var dryWetMB = new Membrane({
  // These are configuration options.

// Establish "wet" ObjectGraphHandler.
var wetHandler = dryWetMB.getHandlerByName("wet", { mustCreate: true });

// Establish "dry" ObjectGraphHandler.
var dryHandler = dryWetMB.getHandlerByName("dry", { mustCreate: true });

// Establish "wet" view of an object.
// Get a "dry" view of the same object.
var dryDocument = dryWetMB.convertArgumentToProxy(
// dryDocument is a Proxy whose target is wetDocument, and whose handler is dryHandler.

// Return "top-level" document proxy.
return dryDocument;

This will give the end-user a very basic proxy in the "dry" object graph, which also implements the identity and property lookup rules of the object graph and the membrane. In fact, it is a perfect one-to-one correspondence: because no special proxy traps are established in steps 7 and 8 above, any and all operations on the "dry" document proxy, or objects and functions retrieved through that proxy (directly or indirectly) will be reflected and repeated on the corresponding "wet" document objects exactly with no side effects. (Except possibly those demanded through the Membrane's configuration options, such as providing a logger.)

Such a membrane is, for obvious reasons, useless. But this perfect mirroring has to be established first before anyone can customize the membrane's various proxies, and thus, rules for accessing and manipulating objects. It is through custom proxies whose handlers inherit from ObjectGraphHandler instances in the membrane that you can achieve proper hiding of properties, expose new properties, and so on.

Modifying the proxy behavior: The ModifyRules API

Every membrane has a .modifyRules object which allows developers to modify how an individual proxy behaves.

The .modifyRules object has several public methods:

  • .createChainHandler(ObjectGraphHandler): Create a ProxyHandler inheriting from Reflect or an ObjectGraphHandler. The returned object will have two additional properties:
    • .nextHandler, for the handler you passed in,
    • .baseHandler, for the ObjectGraphHandler that the originated all handlers in the chain.
    • The idea is that you can use .nextHandler and .baseHandler for any custom-implemented traps on the new handler, to refer to existing behavior.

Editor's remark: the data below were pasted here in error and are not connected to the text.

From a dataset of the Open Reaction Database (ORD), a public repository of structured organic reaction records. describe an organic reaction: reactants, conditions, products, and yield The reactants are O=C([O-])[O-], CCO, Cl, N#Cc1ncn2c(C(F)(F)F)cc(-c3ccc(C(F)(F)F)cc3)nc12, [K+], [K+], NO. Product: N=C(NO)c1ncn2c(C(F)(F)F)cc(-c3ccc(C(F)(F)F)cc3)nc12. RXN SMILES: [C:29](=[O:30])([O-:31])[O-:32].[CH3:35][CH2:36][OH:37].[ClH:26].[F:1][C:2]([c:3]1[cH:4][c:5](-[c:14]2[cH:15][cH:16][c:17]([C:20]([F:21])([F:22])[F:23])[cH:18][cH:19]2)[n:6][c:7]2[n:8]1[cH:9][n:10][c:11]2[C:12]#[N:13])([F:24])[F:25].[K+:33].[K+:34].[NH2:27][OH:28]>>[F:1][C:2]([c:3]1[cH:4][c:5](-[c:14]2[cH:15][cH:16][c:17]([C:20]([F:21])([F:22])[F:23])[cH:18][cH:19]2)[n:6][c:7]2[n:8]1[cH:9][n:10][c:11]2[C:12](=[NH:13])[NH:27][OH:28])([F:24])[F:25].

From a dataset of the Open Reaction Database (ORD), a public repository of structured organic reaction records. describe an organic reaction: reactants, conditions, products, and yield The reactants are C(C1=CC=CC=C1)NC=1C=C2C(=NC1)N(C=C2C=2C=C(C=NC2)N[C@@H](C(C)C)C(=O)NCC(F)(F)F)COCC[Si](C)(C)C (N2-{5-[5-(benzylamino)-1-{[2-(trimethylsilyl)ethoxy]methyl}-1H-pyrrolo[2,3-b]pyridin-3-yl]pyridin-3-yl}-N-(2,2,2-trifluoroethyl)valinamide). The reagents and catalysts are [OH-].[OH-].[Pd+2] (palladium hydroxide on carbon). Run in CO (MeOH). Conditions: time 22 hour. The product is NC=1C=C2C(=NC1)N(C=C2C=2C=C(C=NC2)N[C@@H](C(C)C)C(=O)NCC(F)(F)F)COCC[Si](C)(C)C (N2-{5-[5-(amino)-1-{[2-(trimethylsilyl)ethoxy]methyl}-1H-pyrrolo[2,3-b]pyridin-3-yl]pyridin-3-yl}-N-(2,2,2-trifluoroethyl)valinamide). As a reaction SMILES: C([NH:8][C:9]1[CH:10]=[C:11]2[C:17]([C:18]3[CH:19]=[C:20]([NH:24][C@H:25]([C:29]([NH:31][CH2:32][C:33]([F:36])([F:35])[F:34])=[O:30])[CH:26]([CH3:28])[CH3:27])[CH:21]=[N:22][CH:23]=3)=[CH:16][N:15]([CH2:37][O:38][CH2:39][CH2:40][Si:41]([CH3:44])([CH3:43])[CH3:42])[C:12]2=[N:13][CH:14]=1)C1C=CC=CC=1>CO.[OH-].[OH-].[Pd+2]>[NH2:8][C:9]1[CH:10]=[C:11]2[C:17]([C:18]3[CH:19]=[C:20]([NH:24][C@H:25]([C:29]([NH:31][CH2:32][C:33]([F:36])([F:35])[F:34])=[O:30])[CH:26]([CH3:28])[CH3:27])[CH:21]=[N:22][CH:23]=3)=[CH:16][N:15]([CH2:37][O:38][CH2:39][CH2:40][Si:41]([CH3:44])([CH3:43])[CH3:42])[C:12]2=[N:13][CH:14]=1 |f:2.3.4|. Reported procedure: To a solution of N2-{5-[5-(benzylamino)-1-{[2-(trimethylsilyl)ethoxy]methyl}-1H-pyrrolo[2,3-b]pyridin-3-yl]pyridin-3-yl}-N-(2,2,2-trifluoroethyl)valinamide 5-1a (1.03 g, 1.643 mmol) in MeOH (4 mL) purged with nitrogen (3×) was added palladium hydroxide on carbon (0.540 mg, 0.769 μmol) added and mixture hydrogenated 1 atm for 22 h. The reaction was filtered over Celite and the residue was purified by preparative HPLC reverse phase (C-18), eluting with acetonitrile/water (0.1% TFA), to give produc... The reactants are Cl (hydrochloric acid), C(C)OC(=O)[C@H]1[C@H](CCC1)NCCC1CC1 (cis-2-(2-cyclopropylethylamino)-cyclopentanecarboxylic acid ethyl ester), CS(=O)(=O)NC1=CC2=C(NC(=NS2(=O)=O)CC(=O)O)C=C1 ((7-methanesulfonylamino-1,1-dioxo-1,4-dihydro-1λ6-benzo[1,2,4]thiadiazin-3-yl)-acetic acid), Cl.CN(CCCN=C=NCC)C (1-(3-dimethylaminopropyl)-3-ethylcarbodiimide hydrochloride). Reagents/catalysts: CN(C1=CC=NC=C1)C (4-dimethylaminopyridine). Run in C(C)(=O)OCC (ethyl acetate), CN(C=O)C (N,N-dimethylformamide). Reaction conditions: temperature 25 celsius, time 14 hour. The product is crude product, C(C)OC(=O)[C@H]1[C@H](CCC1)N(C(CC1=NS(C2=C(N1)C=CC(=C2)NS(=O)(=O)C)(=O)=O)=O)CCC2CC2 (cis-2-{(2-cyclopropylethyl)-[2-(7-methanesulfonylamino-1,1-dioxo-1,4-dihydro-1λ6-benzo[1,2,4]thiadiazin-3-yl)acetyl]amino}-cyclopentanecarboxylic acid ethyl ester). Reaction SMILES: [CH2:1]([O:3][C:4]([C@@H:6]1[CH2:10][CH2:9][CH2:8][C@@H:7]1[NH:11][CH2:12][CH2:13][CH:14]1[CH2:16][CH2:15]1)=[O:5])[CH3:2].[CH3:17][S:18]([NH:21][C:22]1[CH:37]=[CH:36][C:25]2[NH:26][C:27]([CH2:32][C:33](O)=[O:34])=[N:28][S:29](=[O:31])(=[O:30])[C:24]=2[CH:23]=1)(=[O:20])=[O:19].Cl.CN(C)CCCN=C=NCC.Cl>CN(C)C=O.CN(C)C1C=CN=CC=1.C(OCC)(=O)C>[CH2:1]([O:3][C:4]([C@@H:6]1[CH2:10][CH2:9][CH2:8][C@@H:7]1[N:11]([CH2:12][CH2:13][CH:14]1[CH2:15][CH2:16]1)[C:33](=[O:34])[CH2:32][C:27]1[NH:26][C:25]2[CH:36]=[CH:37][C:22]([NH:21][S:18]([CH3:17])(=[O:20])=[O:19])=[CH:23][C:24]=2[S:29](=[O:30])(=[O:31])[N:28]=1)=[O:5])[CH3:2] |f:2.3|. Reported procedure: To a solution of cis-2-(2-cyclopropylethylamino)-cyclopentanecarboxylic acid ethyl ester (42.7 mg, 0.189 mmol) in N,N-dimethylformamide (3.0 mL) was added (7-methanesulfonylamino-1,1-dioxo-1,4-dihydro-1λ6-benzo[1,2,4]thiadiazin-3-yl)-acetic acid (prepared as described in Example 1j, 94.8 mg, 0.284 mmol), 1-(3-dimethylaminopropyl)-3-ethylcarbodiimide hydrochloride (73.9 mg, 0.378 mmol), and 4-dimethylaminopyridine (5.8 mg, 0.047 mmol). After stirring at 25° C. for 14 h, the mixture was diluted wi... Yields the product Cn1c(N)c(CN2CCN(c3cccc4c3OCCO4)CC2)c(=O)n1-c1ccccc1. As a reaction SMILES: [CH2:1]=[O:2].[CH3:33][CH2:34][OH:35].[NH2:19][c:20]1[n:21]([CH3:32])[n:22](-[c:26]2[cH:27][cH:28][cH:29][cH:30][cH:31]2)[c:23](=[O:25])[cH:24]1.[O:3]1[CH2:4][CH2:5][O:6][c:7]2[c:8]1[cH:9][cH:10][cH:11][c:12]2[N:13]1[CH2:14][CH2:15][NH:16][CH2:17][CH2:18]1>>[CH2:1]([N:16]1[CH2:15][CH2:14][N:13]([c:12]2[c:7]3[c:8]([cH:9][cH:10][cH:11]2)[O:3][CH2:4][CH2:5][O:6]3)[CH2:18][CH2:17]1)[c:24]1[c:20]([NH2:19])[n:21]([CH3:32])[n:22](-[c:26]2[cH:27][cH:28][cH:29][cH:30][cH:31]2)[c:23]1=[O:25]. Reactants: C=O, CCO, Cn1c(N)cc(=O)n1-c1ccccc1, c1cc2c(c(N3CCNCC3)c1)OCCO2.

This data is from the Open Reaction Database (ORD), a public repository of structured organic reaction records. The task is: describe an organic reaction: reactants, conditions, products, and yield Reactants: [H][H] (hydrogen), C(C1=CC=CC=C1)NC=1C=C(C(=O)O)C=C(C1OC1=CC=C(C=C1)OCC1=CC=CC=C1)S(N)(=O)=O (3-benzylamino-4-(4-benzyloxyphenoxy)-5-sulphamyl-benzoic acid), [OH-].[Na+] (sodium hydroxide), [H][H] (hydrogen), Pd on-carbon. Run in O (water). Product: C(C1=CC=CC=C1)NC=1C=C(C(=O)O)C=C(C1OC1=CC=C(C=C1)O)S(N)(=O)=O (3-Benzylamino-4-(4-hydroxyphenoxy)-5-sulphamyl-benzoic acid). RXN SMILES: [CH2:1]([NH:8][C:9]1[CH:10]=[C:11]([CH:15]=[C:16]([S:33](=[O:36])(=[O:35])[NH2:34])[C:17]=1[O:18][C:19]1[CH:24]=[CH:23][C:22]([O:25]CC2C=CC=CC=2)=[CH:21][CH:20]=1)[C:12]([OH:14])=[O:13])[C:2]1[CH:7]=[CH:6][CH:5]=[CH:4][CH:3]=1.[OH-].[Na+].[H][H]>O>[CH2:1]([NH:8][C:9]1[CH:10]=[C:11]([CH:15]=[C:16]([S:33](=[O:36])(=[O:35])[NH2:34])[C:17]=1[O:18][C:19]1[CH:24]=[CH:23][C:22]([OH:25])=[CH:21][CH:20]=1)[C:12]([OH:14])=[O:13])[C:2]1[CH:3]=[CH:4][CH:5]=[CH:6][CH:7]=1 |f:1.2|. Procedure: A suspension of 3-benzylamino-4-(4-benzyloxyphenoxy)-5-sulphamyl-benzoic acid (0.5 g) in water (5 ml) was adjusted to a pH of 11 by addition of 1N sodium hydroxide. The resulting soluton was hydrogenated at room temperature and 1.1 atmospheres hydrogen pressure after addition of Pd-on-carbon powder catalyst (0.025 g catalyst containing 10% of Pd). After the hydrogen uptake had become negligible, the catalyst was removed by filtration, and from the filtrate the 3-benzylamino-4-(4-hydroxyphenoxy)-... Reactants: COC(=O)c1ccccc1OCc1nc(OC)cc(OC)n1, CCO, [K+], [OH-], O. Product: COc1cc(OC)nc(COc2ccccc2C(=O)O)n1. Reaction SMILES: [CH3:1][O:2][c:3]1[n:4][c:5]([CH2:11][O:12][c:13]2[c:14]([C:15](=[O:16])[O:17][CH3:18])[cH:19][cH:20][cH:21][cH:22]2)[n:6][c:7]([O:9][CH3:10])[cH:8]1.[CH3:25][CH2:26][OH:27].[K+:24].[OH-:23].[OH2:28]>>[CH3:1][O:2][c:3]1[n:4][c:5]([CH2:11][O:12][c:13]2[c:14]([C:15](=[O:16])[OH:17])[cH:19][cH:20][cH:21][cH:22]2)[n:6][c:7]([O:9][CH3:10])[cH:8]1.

• .replaceProxy(oldProxy, handler): Replace a proxy in the membrane with a new one based on a chained ObjectGraphHandler.
    • Use this method after modifying a chain handler to define your own rules for a proxy.
    • This method probably shouldn't be used directly - instead, use a proxy listener to override the proxy before the membrane returns it to a customer.
  • .storeUnknownAsLocal(fieldName, proxy): Require that any unknown properties be stored "locally", instead of propagating to the underlying object.
    • If the property name doesn't exist on the original object, the proxy itself keeps the property name and value.
    • The underlying object will only accept property descriptors for properties it has defined on itself.
    • You can call .storeUnknownAsLocal on the underlying object to require that all proxies store unknown properties locally.
    • This setting is inherited: any objects constructed with the proxy or its target in the prototype chain will also store unknown properties locally.
  • .requireLocalDelete(fieldName, proxy): Require that the deletion of a property is "local", that it does not propagate to the underlying object.
    • Similar to .storeUnknownAsLocal, except .requireLocalDelete works for the delete operator.
  • .filterOwnKeys(fieldName, proxy, filter): Applies a filter function for Reflect.ownKeys as it applies to properties defined on the underlying object.
    • The filter function is cached in the membrane, so that it applies to all non-local properties in the future.
    • The filter function also affects what .getOwnPropertyDescriptor() returns: if there isn't a local property defined, and the filter rejects the property name, the property is considered undefined.
    • You can call .filterOwnKeys on the underlying object to require that all proxies apply the filter.
    • You can apply two filters to each proxy, one locally and one global (on the underlying object).
    • Local property definitions (or deletes) override the filter(s).